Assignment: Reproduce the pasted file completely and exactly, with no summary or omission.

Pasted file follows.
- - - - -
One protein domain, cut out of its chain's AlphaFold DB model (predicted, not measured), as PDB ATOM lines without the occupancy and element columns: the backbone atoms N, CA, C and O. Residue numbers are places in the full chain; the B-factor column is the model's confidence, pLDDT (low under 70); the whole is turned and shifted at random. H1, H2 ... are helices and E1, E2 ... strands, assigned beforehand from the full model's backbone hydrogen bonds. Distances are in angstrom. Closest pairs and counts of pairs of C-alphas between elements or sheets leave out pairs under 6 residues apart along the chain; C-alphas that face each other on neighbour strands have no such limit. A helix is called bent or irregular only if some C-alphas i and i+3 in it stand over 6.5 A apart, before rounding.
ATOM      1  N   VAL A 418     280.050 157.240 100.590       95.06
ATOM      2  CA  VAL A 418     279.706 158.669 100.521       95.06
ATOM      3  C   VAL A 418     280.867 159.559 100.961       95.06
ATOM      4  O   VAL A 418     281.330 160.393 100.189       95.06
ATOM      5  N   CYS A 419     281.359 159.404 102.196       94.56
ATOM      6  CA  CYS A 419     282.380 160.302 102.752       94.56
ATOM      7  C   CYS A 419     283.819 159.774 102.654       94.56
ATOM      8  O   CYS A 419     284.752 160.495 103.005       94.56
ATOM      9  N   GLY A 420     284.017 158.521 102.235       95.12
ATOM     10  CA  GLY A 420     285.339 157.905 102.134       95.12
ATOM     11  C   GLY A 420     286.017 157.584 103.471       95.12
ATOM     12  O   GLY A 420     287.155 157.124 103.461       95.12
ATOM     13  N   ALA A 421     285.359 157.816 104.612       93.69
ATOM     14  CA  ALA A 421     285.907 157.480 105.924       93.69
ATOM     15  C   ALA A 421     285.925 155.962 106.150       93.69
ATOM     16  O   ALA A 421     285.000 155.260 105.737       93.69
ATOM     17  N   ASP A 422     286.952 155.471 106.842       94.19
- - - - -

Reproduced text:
One protein domain, cut out of its chain's AlphaFold DB model (predicted, not measured), as PDB ATOM lines without the occupancy and element columns: the backbone atoms N, CA, C and O. Residue numbers are places in the full chain; the B-factor column is the model's confidence, pLDDT (low under 70); the whole is turned and shifted at random. H1, H2 ... are helices and E1, E2 ... strands, assigned beforehand from the full model's backbone hydrogen bonds. Distances are in angstrom. Closest pairs and counts of pairs of C-alphas between elements or sheets leave out pairs under 6 residues apart along the chain; C-alphas that face each other on neighbour strands have no such limit. A helix is called bent or irregular only if some C-alphas i and i+3 in it stand over 6.5 A apart, before rounding.
ATOM      1  N   VAL A 418     280.050 157.240 100.590       95.06
ATOM      2  CA  VAL A 418     279.706 158.669 100.521       95.06
ATOM      3  C   VAL A 418     280.867 159.559 100.961       95.06
ATOM      4  O   VAL A 418     281.330 160.393 100.189       95.06
ATOM      5  N   CYS A 419     281.359 159.404 102.196       94.56
ATOM      6  CA  CYS A 419     282.380 160.302 102.752       94.56
ATOM      7  C   CYS A 419     283.819 159.774 102.654       94.56
ATOM      8  O   CYS A 419     284.752 160.495 103.005       94.56
ATOM      9  N   GLY A 420     284.017 158.521 102.235       95.12
ATOM     10  CA  GLY A 420     285.339 157.905 102.134       95.12
ATOM     11  C   GLY A 420     286.017 157.584 103.471       95.12
ATOM     12  O   GLY A 420     287.155 157.124 103.461       95.12
ATOM     13  N   ALA A 421     285.359 157.816 104.612       93.69
ATOM     14  CA  ALA A 421     285.907 157.480 105.924       93.69
ATOM     15  C   ALA A 421     285.925 155.962 106.150       93.69
ATOM     16  O   ALA A 421     285.000 155.260 105.737       93.69
ATOM     17  N   ASP A 422     286.952 155.471 106.842       94.19